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  5. I think Trickster is just a lot more jaded then he was when he played it the first time. At that time he was just getting into vintage adventure games, hadn't played many, and KQ1 felt pretty good. Now he he played the best of the best and the worst of the worst and has a much more finely calibrated sense of scale, so his early measurements would probably be a lot different if he was playing them now.

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  6. Yay, I won.

    But I already own Secret of Monkey Island - so it's riddle time.

    Whoever can guess wins gets a Secret of Monkey Island (or the ability to re-gift it themselves.)

    I'll make this one easier than the last riddle I did. :)

    Who am I?

    An American taking vacation in France
    Searching hard for a killer to find new romance
    I've had some fist fights
    Dealt with Temple Knights
    Broken into a room just to search some guy's pants

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    1. Tnoevry Xavtug 3: Oybbq bs gur Fnperq, Oybbq bs gur Qnzarq

      Delete
    2. But I don't want the game, I just want to actually win one of these riddles for ones. I also don't know HOW I knew this was the game, but I instantly recognized the first and second last lines, and then used Wikipedia to find out which game in the series it was.

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    3. Sorry Canageek, I'm pretty sure the game in question is a completely different one (a masterpiece nonetheless, can't wait Trickster to get to it.) V svavfurq gur yngrfg frdhry'f svefg unys lrfgreqnl, pna'g jnvg sbe gur frpbaq cneg gung'f pbzvat "fbba".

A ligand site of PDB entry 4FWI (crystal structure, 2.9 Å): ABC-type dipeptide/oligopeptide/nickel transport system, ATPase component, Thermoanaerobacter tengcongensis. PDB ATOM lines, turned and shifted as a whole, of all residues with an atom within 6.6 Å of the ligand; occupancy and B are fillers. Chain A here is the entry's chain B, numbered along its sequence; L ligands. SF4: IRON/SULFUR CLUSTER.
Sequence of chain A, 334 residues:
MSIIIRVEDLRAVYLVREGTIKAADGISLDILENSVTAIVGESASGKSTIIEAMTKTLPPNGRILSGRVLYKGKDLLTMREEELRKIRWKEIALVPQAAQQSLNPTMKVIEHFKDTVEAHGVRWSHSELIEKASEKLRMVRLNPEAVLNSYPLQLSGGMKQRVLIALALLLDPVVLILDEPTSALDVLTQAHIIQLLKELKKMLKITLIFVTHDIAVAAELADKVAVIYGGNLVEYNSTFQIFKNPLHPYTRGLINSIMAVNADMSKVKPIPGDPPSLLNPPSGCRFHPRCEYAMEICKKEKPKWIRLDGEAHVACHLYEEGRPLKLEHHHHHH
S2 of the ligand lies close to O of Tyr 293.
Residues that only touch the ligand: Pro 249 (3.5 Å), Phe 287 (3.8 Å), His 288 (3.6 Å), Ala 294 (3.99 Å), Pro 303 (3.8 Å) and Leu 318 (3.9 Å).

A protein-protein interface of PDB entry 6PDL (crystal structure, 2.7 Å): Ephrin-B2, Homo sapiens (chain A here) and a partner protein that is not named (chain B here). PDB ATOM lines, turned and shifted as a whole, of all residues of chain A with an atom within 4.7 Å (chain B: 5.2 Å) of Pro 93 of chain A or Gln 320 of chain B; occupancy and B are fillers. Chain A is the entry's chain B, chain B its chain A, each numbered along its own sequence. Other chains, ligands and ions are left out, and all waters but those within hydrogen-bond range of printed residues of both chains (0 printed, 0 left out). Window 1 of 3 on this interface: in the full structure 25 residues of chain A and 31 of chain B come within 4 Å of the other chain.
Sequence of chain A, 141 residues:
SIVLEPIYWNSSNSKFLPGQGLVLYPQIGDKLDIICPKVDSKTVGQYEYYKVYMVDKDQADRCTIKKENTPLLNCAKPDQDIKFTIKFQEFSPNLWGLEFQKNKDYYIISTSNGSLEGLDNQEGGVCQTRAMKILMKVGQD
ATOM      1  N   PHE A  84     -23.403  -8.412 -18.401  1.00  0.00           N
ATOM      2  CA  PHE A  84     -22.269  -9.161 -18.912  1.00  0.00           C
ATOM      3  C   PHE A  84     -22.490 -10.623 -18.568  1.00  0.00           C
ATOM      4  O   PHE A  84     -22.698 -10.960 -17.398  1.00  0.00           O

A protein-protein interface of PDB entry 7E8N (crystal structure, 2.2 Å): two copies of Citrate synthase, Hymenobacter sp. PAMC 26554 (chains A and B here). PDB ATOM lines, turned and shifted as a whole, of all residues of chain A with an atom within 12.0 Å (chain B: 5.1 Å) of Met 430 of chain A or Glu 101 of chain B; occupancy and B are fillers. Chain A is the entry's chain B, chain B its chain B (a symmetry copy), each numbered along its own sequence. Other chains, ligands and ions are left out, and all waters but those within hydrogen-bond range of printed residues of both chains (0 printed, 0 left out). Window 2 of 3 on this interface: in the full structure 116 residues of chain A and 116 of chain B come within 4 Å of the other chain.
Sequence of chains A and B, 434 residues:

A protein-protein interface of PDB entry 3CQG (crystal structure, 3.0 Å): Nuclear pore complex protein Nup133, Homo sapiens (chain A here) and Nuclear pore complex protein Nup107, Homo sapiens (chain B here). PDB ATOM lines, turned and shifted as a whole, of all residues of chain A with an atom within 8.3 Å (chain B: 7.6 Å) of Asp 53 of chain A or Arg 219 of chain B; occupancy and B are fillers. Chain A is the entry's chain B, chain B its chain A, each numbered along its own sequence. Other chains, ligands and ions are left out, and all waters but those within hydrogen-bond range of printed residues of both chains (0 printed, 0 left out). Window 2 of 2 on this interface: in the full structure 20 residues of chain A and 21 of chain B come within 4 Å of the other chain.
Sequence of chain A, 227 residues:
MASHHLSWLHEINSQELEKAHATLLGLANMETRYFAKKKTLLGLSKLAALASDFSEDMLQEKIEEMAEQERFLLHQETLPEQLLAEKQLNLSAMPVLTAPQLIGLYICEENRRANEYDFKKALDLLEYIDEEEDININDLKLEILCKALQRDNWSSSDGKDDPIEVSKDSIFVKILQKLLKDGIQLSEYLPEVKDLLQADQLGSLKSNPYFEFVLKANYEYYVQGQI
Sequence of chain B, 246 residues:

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    4. Oebxra Fjbeq: Funqbj bs gur Grzcynef nxn Pvepyr bs Oybbq.

      Delete
    5. Really? Damn: Tnoevry sbyybjf gur xvqanccref gb gur zlfgrevbhf Serapu ivyyntr bs Eraarf-yr-Puâgrnh. Tnoevry'f neeviny pbvapvqrf jvgu gung bs n gbhe tebhc; fhccbfrqyl nyy va gbja uhagvat sbe n yrtraqnel ybpny gernfher yvaxrq gb gur Xavtugf Grzcyne, gur Pngunef naq fhccbfrqyl pbaarpgrq gb gur Ubyl Tenvy.

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    6. Yep. Laukku and Novacek were right. Sorry Canageek.

      Novacek wins the prize! I assume Laukku deliberately didn't name the game due to already having Monkey Island .

      And Laukku, I'm actually currently replaying the series in preparation for the latest too - I've deliberately not played the first part so I could do it this way.

      Vagrerfgvat ubj zhpu TX3 svgf gur pyhrf gbb gubhtu.

      Ur vf va Senapr, ur qbrf frnepu fbzrbar'f cnagf, ur qrnyf jvgu Grzcyne Xavtugf naq, cbffvoyl trgf va svfg svtugf (abg fher rvgure jnl ba gung bar)

      Ohg grpuavpnyyl, ur'f abg gnxvat inpngvba - ur'f npghnyyl qbvat n wbo - gubhtu ur qbrf cergraq gb or n gbhevfg fb gung bar zbfgyl svgf gbb.

      Ur'f nyfb frnepuvat sbe n xvqanccre, abg n xvyyre. Ohg ntnva, gurer znl or n xvyyre nebhaq va gur tnzr fb...

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    7. Nterrq jvgu rirelguvat rkprcg sbe gur svfg svtugf. V ybbxrq ng vg, rkpynvzrq gung gur nafjre jnf oebxra fjbeq, naq ernyvmrq V nyernql unq Zbaxrl Vfynaq naljnlf. Gur cebcre pyhr sbe Oebxra Fjbeq jbhyq or "FGHCVQ SERNXVAT TBNG CHMMYR" naq sbe TX3 vg'q or "jrnevat n png unve zbhfgnpur sbe n Uneyrl"...

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    8. Actually, when I played it recently I played the Director's Cut and... gur tbng chmmyr jnf irel rnfl. V erzrzorerq gung chmmyr jryy, nf V hfhnyyl qb sbe chmmyrf gung gnxr ntrf sbe zr gb fbyir. Crbcyr jub bayl cynl gur Qverpgbe'f phg jba'g unir gur tbng chmmyr avtugznerf gung gubfr bs hf jub cynlrq gur bevtvany jvyy unir. V'z abg fher vs gung'f n tbbq be n onq guvat.

      Delete
    9. Despite reading through from beginning to end now, this is legitimately the first time I knew the answer in advance of reading the ROT13 comments.

      Often I would decode the answer and think 'that makes sense' to myself, but this one I spotted right away. It's certainly a superb game